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What is on the AMCAS?

After years of late nights finishing homework, hundreds of hours spent volunteering/shadowing, and numerous extracurricular activities, you’re finally approaching one of the biggest milestones in your budding medical career: your first day of medical school. But, before you pose in your first-day-of-school outfit, you still need to clear two hurdles. One is the MCAT—without a strong MCAT score, getting into one of the top medical schools becomes a bit more difficult, making MCAT prep one of the keys to your success. The other is the medical school application. If you’re going the M.D. route, the main application you need to complete is the American Medical College Application Service® (AMCAS). However, due to the various steps in the medical school application process, there are a ton of questions surrounding what the AMCAS is, what’s on it, and when you need to submit it.

Medical School Admissions Overview

Before we dive into the AMCAS, let’s take a quick look at the timeline of the admissions process. The AMCAS—also referred to as the Primary Application—opens in early May; this is when you can log in to your AAMC account and begin filling out the application. However, you can’t submit until the end of May/early June (the exact date varies every year). Once you’ve submitted the primary application, it needs to be verified by the AAMC (i.e. they need to make sure you weren’t lying about having graduated and whatnot. No catfishing allowed here.) within six weeks. Once it’s verified, the AAMC will send your information to the medical schools you’re applying to. From there, the schools decide if they send you secondary applications, then an interview invitation, and finally an admissions decision. This whole process can wrap up in a few months, though most people will need to practice patience as they wait to see if they move onto the next stage. 

Section One of the AMCAS: Identifying Information

You will first provide the AAMC with your name, birth date, sex, and any ID numbers that may appear on transcripts you’ll be including in your application. This is an easy, straightforward section.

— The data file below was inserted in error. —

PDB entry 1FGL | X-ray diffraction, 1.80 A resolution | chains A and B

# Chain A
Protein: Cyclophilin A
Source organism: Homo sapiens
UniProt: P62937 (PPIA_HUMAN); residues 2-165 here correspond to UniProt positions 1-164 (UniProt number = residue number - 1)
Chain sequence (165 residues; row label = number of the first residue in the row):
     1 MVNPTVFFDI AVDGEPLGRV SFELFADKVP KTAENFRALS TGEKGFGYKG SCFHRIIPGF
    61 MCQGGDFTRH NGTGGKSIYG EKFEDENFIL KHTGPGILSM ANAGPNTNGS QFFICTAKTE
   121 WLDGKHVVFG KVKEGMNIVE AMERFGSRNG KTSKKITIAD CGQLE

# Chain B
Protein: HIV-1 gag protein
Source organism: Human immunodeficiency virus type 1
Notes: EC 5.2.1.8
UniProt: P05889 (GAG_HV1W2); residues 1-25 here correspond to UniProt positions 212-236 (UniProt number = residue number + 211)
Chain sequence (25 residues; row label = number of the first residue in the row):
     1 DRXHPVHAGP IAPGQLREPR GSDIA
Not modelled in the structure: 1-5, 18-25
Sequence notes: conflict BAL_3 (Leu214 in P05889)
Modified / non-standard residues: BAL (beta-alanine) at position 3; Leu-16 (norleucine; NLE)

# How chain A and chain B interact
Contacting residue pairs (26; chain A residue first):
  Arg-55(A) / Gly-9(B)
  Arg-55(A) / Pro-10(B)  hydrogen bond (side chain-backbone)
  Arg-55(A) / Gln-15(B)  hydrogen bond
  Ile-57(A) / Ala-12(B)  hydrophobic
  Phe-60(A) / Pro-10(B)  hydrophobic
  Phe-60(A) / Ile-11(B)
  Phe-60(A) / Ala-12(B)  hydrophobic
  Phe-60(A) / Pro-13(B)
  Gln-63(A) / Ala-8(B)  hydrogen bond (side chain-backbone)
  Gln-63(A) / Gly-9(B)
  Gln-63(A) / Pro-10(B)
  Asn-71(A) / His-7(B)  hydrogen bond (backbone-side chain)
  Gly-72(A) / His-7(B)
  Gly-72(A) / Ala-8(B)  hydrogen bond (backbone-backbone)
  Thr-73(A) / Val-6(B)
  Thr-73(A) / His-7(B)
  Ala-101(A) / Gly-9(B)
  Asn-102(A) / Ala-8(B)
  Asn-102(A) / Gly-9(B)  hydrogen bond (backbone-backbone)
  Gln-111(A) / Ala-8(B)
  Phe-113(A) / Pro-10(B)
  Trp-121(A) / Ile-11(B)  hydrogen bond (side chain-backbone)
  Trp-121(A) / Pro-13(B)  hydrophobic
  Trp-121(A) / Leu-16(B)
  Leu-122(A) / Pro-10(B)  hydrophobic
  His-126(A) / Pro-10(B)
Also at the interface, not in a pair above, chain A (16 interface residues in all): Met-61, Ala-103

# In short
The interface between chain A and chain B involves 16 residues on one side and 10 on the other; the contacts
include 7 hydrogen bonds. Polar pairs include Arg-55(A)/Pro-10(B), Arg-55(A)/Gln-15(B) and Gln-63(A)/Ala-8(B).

Section Two of the AMCAS: Schools Attended

You need to provide information on the schools you’ve attended, including high school and all the postsecondary schools where you were registered for at least one course, even if you didn’t receive credits or you withdrew, as well as any academic or conduct violation you might have incurred at these schools. 

You will also need to request a transcript for each of these schools. To make it easier to keep all your materials together, AMCAS provides a Pre-Barcoded Transcript Request Form to send to the registrars of your past institutions. You might want to request a personal copy of each transcript to help you fill out the other parts of the primary application. In addition, it’s your responsibility to ensure the information on your transcripts is accurate and that they are received. Your application will not be processed without an official transcript from every college you’ve listed or a letter confirming no transcript is available.

How do you send transcripts to AMCAS? Most schools will need to send paper versions through the mail. AMCAS only accepts PDF eTranscripts from approved senders. Just remember, official transcripts must come directly from the schools; you cannot submit for them.

Section Three: Biographic Information

The third section of the AMCAS allows you to enter the rest of your basic information such as contact info, alternate contacts, citizenship, ethnicity, languages, family, financial status, and criminal record (if applicable).

Section Four of the AMCAS: Coursework

Remember when we said you should get a personal copy of your official transcripts? This is why. You need to list all the coursework you’ve ever taken at a postsecondary school in chronological order. You also need to include grades received and course descriptions. Although you will provide a GPA from your schools, the AAMC actually calculates its own AMCAS GPA. The BCPM GPA is comprised of Biology, Chemistry, Physics, and Mathematics courses. The remaining coursework will be calculated in the AO (All Other) GPA.

Take as much time as you need to complete this section—incorrect or incomplete information may affect your AMCAS GPA and could delay your application. 

Section Five of the AMCAS: Work and Activities

You no doubt have a lengthy resume of activities. This section of the AMCAS is where you choose your top 15 activities to highlight, including work experience, extracurriculars, leadership positions, volunteering, clinical experience, awards, honors, or publications that you would like to bring to the attention of the admissions committees. Try not to add any filler; medical schools are interested in quality, not quantity. You’ll also need to note the number of hours dedicated to each entry and a contact person/supervisor that can be contacted to verify your participation.